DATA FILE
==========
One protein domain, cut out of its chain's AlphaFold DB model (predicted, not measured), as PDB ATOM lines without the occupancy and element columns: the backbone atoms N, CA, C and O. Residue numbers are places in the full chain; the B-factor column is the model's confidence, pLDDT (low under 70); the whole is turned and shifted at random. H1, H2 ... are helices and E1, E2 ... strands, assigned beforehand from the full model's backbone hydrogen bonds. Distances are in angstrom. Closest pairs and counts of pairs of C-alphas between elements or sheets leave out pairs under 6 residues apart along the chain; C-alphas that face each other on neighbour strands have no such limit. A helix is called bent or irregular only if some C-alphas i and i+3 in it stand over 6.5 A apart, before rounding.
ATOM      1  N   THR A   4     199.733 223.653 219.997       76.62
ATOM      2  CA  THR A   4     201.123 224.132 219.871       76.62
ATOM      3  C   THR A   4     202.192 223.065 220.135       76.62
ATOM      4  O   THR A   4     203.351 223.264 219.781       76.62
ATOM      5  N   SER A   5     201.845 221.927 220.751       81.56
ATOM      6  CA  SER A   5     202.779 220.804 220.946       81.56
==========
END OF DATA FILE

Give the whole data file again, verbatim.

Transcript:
One protein domain, cut out of its chain's AlphaFold DB model (predicted, not measured), as PDB ATOM lines without the occupancy and element columns: the backbone atoms N, CA, C and O. Residue numbers are places in the full chain; the B-factor column is the model's confidence, pLDDT (low under 70); the whole is turned and shifted at random. H1, H2 ... are helices and E1, E2 ... strands, assigned beforehand from the full model's backbone hydrogen bonds. Distances are in angstrom. Closest pairs and counts of pairs of C-alphas between elements or sheets leave out pairs under 6 residues apart along the chain; C-alphas that face each other on neighbour strands have no such limit. A helix is called bent or irregular only if some C-alphas i and i+3 in it stand over 6.5 A apart, before rounding.
ATOM      1  N   THR A   4     199.733 223.653 219.997       76.62
ATOM      2  CA  THR A   4     201.123 224.132 219.871       76.62
ATOM      3  C   THR A   4     202.192 223.065 220.135       76.62
ATOM      4  O   THR A   4     203.351 223.264 219.781       76.62
ATOM      5  N   SER A   5     201.845 221.927 220.751       81.56
ATOM      6  CA  SER A   5     202.779 220.804 220.946       81.56